We must accept that we are not here to judge but to serve a bigger purpose that leaves a legacy of better, safer, and more resilient cities to future generations.  

The adoption of digital twins for our built assets is the biggest opportunity to digitalise, innovate and adopt our industry for the better. Construction is a key foundational pillar of our society and we have the chance to change it into one of the most impactful, and profitable, sectors of our time. Not only because we can, but also because that is how it should be.

The value proposition for digital twins is clear. Digital Twins can give us the ability to design, build and operate our built assets more efficiently and enable more resilient cities. Digital Twins are in the interest of the asset owner, the main driver of improving long terms asset performance. But in the end, as the ultimate users of our built environment, we are the beneficiaries.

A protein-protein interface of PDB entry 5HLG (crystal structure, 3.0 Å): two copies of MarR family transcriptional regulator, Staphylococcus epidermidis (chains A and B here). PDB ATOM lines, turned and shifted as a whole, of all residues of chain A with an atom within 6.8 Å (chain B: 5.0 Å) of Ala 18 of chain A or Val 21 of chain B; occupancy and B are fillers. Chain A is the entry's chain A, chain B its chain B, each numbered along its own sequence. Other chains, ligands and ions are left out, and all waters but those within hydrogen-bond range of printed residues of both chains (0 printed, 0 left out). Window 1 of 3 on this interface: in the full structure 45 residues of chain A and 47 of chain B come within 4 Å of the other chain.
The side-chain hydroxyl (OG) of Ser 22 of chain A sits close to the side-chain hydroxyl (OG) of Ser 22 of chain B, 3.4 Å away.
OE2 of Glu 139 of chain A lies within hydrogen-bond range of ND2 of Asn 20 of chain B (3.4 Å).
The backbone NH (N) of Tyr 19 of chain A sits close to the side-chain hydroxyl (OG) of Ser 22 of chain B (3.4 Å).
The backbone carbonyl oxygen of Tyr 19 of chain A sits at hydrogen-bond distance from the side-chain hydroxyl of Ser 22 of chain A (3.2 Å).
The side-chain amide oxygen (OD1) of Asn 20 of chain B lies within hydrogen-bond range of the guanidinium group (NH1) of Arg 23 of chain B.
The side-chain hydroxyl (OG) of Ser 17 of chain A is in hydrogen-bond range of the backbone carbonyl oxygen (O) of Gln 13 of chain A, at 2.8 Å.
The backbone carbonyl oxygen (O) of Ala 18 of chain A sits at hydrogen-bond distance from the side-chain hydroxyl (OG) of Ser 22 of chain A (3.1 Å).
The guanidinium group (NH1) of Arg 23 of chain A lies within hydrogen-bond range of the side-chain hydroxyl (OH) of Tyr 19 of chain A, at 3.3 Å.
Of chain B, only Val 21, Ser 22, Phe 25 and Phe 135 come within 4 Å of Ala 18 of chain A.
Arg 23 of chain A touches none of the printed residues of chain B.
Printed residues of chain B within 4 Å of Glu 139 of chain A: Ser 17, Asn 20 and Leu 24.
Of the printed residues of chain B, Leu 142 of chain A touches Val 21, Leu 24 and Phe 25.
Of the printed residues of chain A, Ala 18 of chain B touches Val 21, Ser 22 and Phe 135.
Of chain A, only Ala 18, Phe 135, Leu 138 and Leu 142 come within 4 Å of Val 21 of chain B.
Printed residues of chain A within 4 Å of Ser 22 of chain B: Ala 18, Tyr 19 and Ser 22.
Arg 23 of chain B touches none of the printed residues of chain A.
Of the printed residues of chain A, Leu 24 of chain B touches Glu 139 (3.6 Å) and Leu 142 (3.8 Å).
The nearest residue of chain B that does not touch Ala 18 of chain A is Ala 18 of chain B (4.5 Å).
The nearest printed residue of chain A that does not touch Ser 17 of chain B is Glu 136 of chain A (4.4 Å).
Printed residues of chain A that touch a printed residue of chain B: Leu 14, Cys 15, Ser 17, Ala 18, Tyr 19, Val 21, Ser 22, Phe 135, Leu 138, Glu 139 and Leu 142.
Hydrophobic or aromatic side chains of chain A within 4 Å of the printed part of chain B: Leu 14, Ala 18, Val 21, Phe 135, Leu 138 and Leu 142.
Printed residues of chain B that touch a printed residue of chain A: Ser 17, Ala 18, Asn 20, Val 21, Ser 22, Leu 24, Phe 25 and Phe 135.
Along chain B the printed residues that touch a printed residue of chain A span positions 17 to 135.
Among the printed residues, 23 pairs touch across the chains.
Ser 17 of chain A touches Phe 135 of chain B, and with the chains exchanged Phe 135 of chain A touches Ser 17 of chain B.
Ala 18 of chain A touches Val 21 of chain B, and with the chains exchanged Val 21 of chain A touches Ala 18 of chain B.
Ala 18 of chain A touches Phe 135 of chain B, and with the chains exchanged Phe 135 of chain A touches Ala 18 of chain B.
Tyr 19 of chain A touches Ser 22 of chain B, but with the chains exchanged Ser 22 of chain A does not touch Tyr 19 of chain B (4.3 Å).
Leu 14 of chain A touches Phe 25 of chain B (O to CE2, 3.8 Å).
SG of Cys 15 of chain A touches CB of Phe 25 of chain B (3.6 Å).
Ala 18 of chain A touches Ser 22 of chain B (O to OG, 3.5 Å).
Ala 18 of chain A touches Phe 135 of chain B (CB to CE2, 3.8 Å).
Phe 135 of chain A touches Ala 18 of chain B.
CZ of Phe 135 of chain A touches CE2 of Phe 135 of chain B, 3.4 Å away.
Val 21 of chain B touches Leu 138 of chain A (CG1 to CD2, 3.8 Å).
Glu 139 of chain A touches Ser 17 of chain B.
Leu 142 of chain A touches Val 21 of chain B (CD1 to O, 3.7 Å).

The construction lifecycle is a long and very fragmented industry. Short-term gains outweigh long-term benefits are working against each other like there are enemies instead of being a continuation of each other. Digital Twins ROI means investing in the CAPEX phase with the goal to improve the OPEX.  Asset owners need to mandate better decision-making throughout the lifecycle of the building, but this requires better information. Digital Twins are an information management challenge that delves for technology to be its greatest supporter and advocate.

Digital Twins are an information management challenge that delves for technology to be its greatest supporter and advocate.  

The adoption of Digital Twins requires senior management to stop seeking short-term “solutions” and invest in a successful methodology capable of driving information management along the entire lifecycle. Because Digital Twins cannot be bought off the shelf, they require development by a robust methodology and strategic plan which focuses on the successful management of the flow of information across the entire construction lifecycle.  

As human beings, we are the ultimate users of our built environment. Regardless of our industry, we need to work together as we are all THE TRUMP SUIT OF THE GAME and we are all interdependent members of the house of cards. It is up to us and our ability to work alongside each other, glued together by a shared common purpose that will dictate the ultimate outcome.

THE FUTURE OF OUR CITIES LIES UPON US.